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Israeli union leader defeats Peres in Labor Party vote

JERUSALEM -- A fiery union leader won a stunning victory over Shimon Peres in the leadership contest for Israel's Labor Party, officials said today, dealing a blow to the elder statesman that could endanger the country's shaky governing coalition.

Amir Peretz has promised to pull Labor out of Prime Minister Ariel Sharon's government, raising the likelihood of early elections. The defeat also could spell the end of Peres's distinguished, six-decade political career. Peres had been heavily favored to win.

Party secretary Eitan Cabel, announcing Peretz's victory, said the labor leader captured more than 42 percent of the vote, while Peres took a little less than 40 percent. A third candidate, former party head Binyamin Ben-Eliezer, got 17 percent.

The outcome will have deep implications for Sharon's shaky coalition. Peres, a former prime minister who is now vice premier, wanted to keep Labor in the government until elections scheduled for November 2006.

He led the party into the governing coalition this year to shore up support for Sharon's plans to withdraw from the Gaza Strip. The pullout divided Sharon's Likud Party and without Labor's support, the plan could not have been carried out.

Peretz wants to steer the party back to its socialist roots, pull out of the coalition, and force early elections. His message resonated with Israelis disenfranchised by government cuts in social spending and the country's growing gap between rich and poor.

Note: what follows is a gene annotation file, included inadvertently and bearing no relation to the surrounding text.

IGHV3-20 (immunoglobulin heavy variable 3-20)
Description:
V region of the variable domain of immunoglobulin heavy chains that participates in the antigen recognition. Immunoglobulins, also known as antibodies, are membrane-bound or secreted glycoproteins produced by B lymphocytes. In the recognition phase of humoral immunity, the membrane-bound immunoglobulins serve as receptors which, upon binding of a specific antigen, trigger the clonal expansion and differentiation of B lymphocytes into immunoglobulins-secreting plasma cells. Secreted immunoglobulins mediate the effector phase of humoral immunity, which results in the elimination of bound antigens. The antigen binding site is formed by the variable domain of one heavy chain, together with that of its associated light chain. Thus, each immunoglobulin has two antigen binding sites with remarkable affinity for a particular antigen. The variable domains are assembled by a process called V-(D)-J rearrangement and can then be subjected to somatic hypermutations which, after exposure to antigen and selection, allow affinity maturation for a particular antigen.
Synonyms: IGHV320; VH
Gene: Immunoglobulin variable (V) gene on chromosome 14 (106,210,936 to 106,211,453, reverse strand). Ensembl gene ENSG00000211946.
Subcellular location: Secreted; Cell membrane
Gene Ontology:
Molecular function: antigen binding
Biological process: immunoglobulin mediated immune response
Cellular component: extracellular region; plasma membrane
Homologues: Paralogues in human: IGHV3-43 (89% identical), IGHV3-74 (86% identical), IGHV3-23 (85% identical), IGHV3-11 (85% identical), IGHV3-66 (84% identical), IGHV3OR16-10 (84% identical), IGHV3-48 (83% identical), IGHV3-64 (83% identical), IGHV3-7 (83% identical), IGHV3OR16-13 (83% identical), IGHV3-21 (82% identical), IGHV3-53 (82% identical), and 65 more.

Sharon's Likud Party is deeply divided after the Gaza withdrawal in September. Without Labor's support, he will struggle to keep his coalition intact until the next election, raising the likelihood of early elections.

Opinion polls had forecast a resounding victory for Peres in yesterday's primary. But after two exit polls gave conflicting results, party activists hunkered down for a long night.

Peres called a surprise news conference at 3:15 a.m. to say he suspected fraud had occurred in the vote. Peres did not directly accuse Peretz of foul play, but said reports of wrongdoing had to be checked.

''At this stage, we ask to check the complaints," he said. ''We are turning to the legal institutions of the party to look into this."

But party officials rejected the fraud allegations, clearing the way for a Peretz victory.

The defeat was a major embarrassment for Peres, who enjoyed double-digit leads in opinion polls, and cemented his image as a perennial loser.

While Peres, a Nobel peace laureate, is widely revered abroad, he has had trouble connecting with Israeli voters and failed in five previous elections for prime minister.

Peres, 82, repeatedly has emerged from the political wilderness. But political analyst Hanan Crystal said the defeat might mark the end of his career.

''This could be his wake. What can he do after this?" Crystal said. He said Peres's other options including becoming Peretz's deputy or splitting off from the party.

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